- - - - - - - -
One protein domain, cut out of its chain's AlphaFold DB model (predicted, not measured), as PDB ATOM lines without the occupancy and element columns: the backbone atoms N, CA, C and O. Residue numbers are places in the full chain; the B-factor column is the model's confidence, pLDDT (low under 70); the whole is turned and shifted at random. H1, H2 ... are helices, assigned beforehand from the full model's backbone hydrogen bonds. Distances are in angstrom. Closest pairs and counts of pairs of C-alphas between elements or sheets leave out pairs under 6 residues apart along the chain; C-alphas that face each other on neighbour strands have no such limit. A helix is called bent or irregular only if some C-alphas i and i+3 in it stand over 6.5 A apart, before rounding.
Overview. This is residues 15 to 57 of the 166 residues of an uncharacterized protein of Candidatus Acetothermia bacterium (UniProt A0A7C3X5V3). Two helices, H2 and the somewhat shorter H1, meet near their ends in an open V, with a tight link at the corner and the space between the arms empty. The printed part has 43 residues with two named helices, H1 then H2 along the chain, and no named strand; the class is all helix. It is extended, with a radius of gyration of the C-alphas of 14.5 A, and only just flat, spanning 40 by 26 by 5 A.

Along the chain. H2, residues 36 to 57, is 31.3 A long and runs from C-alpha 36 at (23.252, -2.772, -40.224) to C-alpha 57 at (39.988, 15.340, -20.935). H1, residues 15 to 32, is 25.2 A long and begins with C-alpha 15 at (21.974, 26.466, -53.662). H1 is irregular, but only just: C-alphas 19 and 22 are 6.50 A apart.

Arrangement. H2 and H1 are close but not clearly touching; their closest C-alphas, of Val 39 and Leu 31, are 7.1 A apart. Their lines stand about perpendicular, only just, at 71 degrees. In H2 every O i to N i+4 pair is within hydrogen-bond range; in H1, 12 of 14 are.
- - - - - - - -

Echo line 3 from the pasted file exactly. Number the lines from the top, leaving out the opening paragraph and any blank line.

Arrangement. H2 and H1 are close but not clearly touching; their closest C-alphas, of Val 39 and Leu 31, are 7.1 A apart. Their lines stand about perpendicular, only just, at 71 degrees. In H2 every O i to N i+4 pair is within hydrogen-bond range; in H1, 12 of 14 are.